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Tobacco Users Common Questions & Concerns
I want to quit but a cigarette is my closest companion and friend. I
have them with me wherever I go. What am I going to have to do to get
them out of my life?
One thing that you can do is to list your reasons for wanting to quit
and review them during the quitting period. Making plans for how to
deal with problems you will encounter before you quit is important.
Think about your triggers to smoking and what you can do instead of
lighting a cigarette at those times. Think about the routines and
rituals associated with your smoking that you will need to change during
the process of quitting. If you are interested, study some of the quit
tips and suggestions in the pamphlets that you may take with you.
I just don't think I can do it. I tried to quit once. I was so
irritable and was only able to stop for two weeks.
Most people do not succeed the first time they try to quit, but many are
successful if they continue to try. Most users make several attempts
before succeeding. The fact that you have tried, and were able to go
for two weeks is very positive. You are closer to being tobacco-free.
Think about your quit attempt. What worked---what didn't---and use that
experience to plan for your next attempt. There are a number of
medications that can help to reduce the withdrawal symptoms. We can
talk about the different options if you like.
This is a bad time for me to try to quit. I am way too busy and have
too much stress in my life right now.
Using tobacco doesn't help with stress. It just relieves the nicotine
withdrawal symptoms when you haven't used tobacco for a while. It is
common to use tobacco when things get tough because of your dependence
on nicotine. Once you are tobacco-free your stress levels will
eventually fall below what they were as a stressed-out tobacco user.
I smoke only low tar/nicotine cigarettes. I know they are healthier for
People who use low tar/nicotine cigarettes smoke more cigarettes and
inhale more often and more deeply to compensate for low nicotine levels
in these cigarettes. They end up getting the same tar/nicotine levels
as they would with higher tar/nicotine brands.
My spouse (closest friend) smokes.
Is he/she willing to stop when you do? If not, ask him/her to assist
you in your effort. Ask him/her not to smoke or leave cigarettes around
you. Establish no smoking zones in the home. Explain that you are
doing this for yourself and not to put any pressure on them.
Won't I gain weight if I stop smoking?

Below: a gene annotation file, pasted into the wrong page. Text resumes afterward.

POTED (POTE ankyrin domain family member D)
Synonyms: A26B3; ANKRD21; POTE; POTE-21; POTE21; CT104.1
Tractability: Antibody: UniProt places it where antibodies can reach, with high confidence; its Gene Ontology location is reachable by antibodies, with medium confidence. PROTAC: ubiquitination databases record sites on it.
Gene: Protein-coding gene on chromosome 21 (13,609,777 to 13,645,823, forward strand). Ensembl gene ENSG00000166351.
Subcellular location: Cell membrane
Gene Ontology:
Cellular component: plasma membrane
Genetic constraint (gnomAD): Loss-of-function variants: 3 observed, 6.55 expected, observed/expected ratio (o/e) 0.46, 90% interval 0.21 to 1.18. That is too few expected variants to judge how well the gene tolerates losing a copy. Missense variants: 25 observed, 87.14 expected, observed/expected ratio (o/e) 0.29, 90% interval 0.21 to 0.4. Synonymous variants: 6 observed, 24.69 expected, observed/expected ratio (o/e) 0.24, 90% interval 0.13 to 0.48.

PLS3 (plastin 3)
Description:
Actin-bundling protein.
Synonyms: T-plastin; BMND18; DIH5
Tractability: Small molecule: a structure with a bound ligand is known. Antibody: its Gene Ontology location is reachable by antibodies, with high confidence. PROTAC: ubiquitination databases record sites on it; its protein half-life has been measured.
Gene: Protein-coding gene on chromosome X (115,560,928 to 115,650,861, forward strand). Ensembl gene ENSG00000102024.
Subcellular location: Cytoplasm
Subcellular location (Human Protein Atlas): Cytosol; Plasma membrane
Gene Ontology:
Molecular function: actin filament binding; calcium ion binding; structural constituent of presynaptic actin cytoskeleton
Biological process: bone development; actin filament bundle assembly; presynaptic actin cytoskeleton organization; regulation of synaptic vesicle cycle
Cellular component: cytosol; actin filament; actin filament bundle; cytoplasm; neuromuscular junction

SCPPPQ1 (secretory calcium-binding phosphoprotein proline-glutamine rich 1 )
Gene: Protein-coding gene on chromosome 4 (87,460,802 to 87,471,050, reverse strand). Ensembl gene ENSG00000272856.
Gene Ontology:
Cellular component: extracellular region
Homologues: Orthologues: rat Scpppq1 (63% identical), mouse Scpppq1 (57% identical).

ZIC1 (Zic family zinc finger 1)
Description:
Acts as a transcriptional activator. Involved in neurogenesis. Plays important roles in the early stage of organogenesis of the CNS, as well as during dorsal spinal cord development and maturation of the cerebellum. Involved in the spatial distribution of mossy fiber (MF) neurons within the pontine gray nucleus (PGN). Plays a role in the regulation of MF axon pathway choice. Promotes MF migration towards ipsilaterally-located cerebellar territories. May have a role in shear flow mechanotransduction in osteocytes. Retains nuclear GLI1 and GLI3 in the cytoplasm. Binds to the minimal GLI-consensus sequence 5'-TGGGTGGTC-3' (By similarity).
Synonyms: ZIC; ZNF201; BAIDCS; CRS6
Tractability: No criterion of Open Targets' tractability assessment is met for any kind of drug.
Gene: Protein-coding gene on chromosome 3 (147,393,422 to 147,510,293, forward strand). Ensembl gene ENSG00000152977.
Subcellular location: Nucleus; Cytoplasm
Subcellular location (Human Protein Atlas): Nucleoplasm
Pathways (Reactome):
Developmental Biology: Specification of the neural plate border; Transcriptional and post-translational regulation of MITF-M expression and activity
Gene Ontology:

Many tobacco users gain weight when they quit, but it is usually less
than 10 pounds. Don't attempt to diet when first stopping-that can be
done when you are an established nonuser. Avoid high-calorie snacks.
Exercise is an effective technique to help cope with withdrawal symptoms
and life stress and also to help reduce weight gain. Some of the
medications to help you quit may limit weight gain while you are taking
My friend who quit smoking was very irritable and had a hard time
concentrating. Will that happen to me if I quit?
Irritability and loss of concentration are normal symptoms of nicotine
withdrawal. Some users have few or no withdrawal and some have a number
of symptoms. Some other physical and psychological withdrawal symptoms
are nervousness, lightheadedness, sleep disturbances, fatigue,
constipation, mouth sores, headache, hunger, depression, and cravings.
Most symptoms pass within two to four weeks after quitting. If you do
decide to quit, we can talk about different medications that can help to
reduce withdrawal symptoms.
I'm 60 years old. My body is too old to recover from years of smoking.
Many of the effects of tobacco use are reversible after cessation, at
any age. After quitting there is a decreased risk of many of the
effects of tobacco use including cancer, heart conditions, lung
diseases, and gum disease.
Should I tell other people I'm trying to quit?
Yes. You should enlist family, friends and coworkers who would be
I use Copenhagen snuff. I thought I would be able to quit anytime I
wanted to. I tried cold turkey but didn't last two days.
Smokeless tobacco is as addictive as smoked tobacco, heroin, and
cocaine. If you are interested, we will be glad to talk with you about
another quit attempt, refer you to a helpline, and suggest to you some
smokeless tobacco alternatives and medications that might be helpful. If
we could help you quit, would you be interested?